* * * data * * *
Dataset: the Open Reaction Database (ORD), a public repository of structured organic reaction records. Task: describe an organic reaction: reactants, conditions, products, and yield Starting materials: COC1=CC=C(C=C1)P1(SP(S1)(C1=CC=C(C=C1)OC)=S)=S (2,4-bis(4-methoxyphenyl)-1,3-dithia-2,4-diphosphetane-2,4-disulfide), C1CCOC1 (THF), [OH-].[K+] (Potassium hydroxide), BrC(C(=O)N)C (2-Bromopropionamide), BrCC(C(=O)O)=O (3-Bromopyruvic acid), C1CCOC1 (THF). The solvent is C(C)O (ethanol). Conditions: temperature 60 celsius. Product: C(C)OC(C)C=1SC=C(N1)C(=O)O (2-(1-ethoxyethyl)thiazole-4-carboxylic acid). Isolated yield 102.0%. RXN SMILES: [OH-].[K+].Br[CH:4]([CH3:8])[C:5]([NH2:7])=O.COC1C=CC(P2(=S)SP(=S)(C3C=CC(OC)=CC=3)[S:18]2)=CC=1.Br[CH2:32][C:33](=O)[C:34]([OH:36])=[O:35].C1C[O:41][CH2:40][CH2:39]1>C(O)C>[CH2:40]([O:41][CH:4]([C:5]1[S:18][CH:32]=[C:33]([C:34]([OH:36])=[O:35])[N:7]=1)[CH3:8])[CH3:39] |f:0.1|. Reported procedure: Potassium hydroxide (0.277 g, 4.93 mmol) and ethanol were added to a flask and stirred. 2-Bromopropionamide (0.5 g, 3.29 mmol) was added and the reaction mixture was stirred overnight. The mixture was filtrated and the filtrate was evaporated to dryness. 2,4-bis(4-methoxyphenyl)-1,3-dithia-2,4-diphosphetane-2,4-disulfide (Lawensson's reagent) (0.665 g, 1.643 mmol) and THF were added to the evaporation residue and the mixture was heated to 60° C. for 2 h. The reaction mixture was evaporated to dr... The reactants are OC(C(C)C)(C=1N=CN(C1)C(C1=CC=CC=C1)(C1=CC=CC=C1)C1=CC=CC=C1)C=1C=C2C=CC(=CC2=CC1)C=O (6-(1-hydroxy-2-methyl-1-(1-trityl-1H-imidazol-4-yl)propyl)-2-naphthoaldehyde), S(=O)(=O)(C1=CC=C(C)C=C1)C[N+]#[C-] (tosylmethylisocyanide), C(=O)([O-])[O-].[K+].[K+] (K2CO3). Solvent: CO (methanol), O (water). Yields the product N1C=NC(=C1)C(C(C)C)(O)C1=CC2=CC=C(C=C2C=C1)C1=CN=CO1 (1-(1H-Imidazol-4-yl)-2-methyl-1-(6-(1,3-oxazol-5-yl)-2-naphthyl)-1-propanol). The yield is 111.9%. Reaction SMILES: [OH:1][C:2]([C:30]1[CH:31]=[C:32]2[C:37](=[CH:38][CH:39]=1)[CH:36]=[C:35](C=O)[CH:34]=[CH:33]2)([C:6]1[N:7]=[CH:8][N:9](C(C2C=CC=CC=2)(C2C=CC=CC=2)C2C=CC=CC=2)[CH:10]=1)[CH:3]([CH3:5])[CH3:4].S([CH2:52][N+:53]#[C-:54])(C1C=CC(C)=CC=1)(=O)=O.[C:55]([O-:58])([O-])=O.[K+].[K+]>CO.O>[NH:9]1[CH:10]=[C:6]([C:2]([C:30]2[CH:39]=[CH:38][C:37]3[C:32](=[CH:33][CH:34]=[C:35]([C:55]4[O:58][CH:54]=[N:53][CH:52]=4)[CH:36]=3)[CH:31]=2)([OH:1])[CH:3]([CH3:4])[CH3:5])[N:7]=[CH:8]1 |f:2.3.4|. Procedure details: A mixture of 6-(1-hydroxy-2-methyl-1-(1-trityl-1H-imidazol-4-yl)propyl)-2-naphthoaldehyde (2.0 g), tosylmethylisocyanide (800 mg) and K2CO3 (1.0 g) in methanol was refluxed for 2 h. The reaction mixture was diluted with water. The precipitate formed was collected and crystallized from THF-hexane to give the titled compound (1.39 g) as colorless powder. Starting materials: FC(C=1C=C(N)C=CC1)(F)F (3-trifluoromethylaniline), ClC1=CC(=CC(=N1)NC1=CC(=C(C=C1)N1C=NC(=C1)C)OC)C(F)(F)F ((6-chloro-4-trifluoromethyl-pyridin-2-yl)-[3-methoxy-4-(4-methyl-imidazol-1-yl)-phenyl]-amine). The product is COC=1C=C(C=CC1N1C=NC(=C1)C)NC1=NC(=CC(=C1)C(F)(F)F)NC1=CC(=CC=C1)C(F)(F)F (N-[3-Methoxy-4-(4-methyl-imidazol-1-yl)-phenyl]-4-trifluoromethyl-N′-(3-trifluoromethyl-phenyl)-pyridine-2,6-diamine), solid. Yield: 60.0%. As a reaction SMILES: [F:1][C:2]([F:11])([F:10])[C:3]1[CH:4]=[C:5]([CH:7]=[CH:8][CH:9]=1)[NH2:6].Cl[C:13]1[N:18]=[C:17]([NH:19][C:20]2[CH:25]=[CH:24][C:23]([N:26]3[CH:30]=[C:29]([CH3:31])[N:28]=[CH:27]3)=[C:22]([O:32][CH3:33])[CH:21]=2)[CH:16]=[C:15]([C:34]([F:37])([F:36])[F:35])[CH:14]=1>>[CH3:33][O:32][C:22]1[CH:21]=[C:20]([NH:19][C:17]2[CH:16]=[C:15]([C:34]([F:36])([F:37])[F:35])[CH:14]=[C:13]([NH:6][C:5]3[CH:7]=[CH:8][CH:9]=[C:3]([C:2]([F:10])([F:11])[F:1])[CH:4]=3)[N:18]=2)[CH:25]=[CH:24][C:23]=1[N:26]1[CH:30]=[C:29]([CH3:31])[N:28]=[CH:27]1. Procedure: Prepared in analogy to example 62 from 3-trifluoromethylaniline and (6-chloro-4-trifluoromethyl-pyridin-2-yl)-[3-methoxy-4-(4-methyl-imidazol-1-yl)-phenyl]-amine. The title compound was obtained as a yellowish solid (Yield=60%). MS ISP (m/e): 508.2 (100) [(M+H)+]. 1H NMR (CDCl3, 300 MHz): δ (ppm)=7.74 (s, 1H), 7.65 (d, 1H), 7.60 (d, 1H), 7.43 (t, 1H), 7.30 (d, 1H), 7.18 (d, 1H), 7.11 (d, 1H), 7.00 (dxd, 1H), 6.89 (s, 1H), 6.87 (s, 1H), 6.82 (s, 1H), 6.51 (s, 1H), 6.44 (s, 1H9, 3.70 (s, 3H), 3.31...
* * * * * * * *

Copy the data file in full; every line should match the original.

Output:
Dataset: the Open Reaction Database (ORD), a public repository of structured organic reaction records. Task: describe an organic reaction: reactants, conditions, products, and yield Starting materials: COC1=CC=C(C=C1)P1(SP(S1)(C1=CC=C(C=C1)OC)=S)=S (2,4-bis(4-methoxyphenyl)-1,3-dithia-2,4-diphosphetane-2,4-disulfide), C1CCOC1 (THF), [OH-].[K+] (Potassium hydroxide), BrC(C(=O)N)C (2-Bromopropionamide), BrCC(C(=O)O)=O (3-Bromopyruvic acid), C1CCOC1 (THF). The solvent is C(C)O (ethanol). Conditions: temperature 60 celsius. Product: C(C)OC(C)C=1SC=C(N1)C(=O)O (2-(1-ethoxyethyl)thiazole-4-carboxylic acid). Isolated yield 102.0%. RXN SMILES: [OH-].[K+].Br[CH:4]([CH3:8])[C:5]([NH2:7])=O.COC1C=CC(P2(=S)SP(=S)(C3C=CC(OC)=CC=3)[S:18]2)=CC=1.Br[CH2:32][C:33](=O)[C:34]([OH:36])=[O:35].C1C[O:41][CH2:40][CH2:39]1>C(O)C>[CH2:40]([O:41][CH:4]([C:5]1[S:18][CH:32]=[C:33]([C:34]([OH:36])=[O:35])[N:7]=1)[CH3:8])[CH3:39] |f:0.1|. Reported procedure: Potassium hydroxide (0.277 g, 4.93 mmol) and ethanol were added to a flask and stirred. 2-Bromopropionamide (0.5 g, 3.29 mmol) was added and the reaction mixture was stirred overnight. The mixture was filtrated and the filtrate was evaporated to dryness. 2,4-bis(4-methoxyphenyl)-1,3-dithia-2,4-diphosphetane-2,4-disulfide (Lawensson's reagent) (0.665 g, 1.643 mmol) and THF were added to the evaporation residue and the mixture was heated to 60° C. for 2 h. The reaction mixture was evaporated to dr... The reactants are OC(C(C)C)(C=1N=CN(C1)C(C1=CC=CC=C1)(C1=CC=CC=C1)C1=CC=CC=C1)C=1C=C2C=CC(=CC2=CC1)C=O (6-(1-hydroxy-2-methyl-1-(1-trityl-1H-imidazol-4-yl)propyl)-2-naphthoaldehyde), S(=O)(=O)(C1=CC=C(C)C=C1)C[N+]#[C-] (tosylmethylisocyanide), C(=O)([O-])[O-].[K+].[K+] (K2CO3). Solvent: CO (methanol), O (water). Yields the product N1C=NC(=C1)C(C(C)C)(O)C1=CC2=CC=C(C=C2C=C1)C1=CN=CO1 (1-(1H-Imidazol-4-yl)-2-methyl-1-(6-(1,3-oxazol-5-yl)-2-naphthyl)-1-propanol). The yield is 111.9%. Reaction SMILES: [OH:1][C:2]([C:30]1[CH:31]=[C:32]2[C:37](=[CH:38][CH:39]=1)[CH:36]=[C:35](C=O)[CH:34]=[CH:33]2)([C:6]1[N:7]=[CH:8][N:9](C(C2C=CC=CC=2)(C2C=CC=CC=2)C2C=CC=CC=2)[CH:10]=1)[CH:3]([CH3:5])[CH3:4].S([CH2:52][N+:53]#[C-:54])(C1C=CC(C)=CC=1)(=O)=O.[C:55]([O-:58])([O-])=O.[K+].[K+]>CO.O>[NH:9]1[CH:10]=[C:6]([C:2]([C:30]2[CH:39]=[CH:38][C:37]3[C:32](=[CH:33][CH:34]=[C:35]([C:55]4[O:58][CH:54]=[N:53][CH:52]=4)[CH:36]=3)[CH:31]=2)([OH:1])[CH:3]([CH3:4])[CH3:5])[N:7]=[CH:8]1 |f:2.3.4|. Procedure details: A mixture of 6-(1-hydroxy-2-methyl-1-(1-trityl-1H-imidazol-4-yl)propyl)-2-naphthoaldehyde (2.0 g), tosylmethylisocyanide (800 mg) and K2CO3 (1.0 g) in methanol was refluxed for 2 h. The reaction mixture was diluted with water. The precipitate formed was collected and crystallized from THF-hexane to give the titled compound (1.39 g) as colorless powder. Starting materials: FC(C=1C=C(N)C=CC1)(F)F (3-trifluoromethylaniline), ClC1=CC(=CC(=N1)NC1=CC(=C(C=C1)N1C=NC(=C1)C)OC)C(F)(F)F ((6-chloro-4-trifluoromethyl-pyridin-2-yl)-[3-methoxy-4-(4-methyl-imidazol-1-yl)-phenyl]-amine). The product is COC=1C=C(C=CC1N1C=NC(=C1)C)NC1=NC(=CC(=C1)C(F)(F)F)NC1=CC(=CC=C1)C(F)(F)F (N-[3-Methoxy-4-(4-methyl-imidazol-1-yl)-phenyl]-4-trifluoromethyl-N′-(3-trifluoromethyl-phenyl)-pyridine-2,6-diamine), solid. Yield: 60.0%. As a reaction SMILES: [F:1][C:2]([F:11])([F:10])[C:3]1[CH:4]=[C:5]([CH:7]=[CH:8][CH:9]=1)[NH2:6].Cl[C:13]1[N:18]=[C:17]([NH:19][C:20]2[CH:25]=[CH:24][C:23]([N:26]3[CH:30]=[C:29]([CH3:31])[N:28]=[CH:27]3)=[C:22]([O:32][CH3:33])[CH:21]=2)[CH:16]=[C:15]([C:34]([F:37])([F:36])[F:35])[CH:14]=1>>[CH3:33][O:32][C:22]1[CH:21]=[C:20]([NH:19][C:17]2[CH:16]=[C:15]([C:34]([F:36])([F:37])[F:35])[CH:14]=[C:13]([NH:6][C:5]3[CH:7]=[CH:8][CH:9]=[C:3]([C:2]([F:10])([F:11])[F:1])[CH:4]=3)[N:18]=2)[CH:25]=[CH:24][C:23]=1[N:26]1[CH:30]=[C:29]([CH3:31])[N:28]=[CH:27]1. Procedure: Prepared in analogy to example 62 from 3-trifluoromethylaniline and (6-chloro-4-trifluoromethyl-pyridin-2-yl)-[3-methoxy-4-(4-methyl-imidazol-1-yl)-phenyl]-amine. The title compound was obtained as a yellowish solid (Yield=60%). MS ISP (m/e): 508.2 (100) [(M+H)+]. 1H NMR (CDCl3, 300 MHz): δ (ppm)=7.74 (s, 1H), 7.65 (d, 1H), 7.60 (d, 1H), 7.43 (t, 1H), 7.30 (d, 1H), 7.18 (d, 1H), 7.11 (d, 1H), 7.00 (dxd, 1H), 6.89 (s, 1H), 6.87 (s, 1H), 6.82 (s, 1H), 6.51 (s, 1H), 6.44 (s, 1H9, 3.70 (s, 3H), 3.31...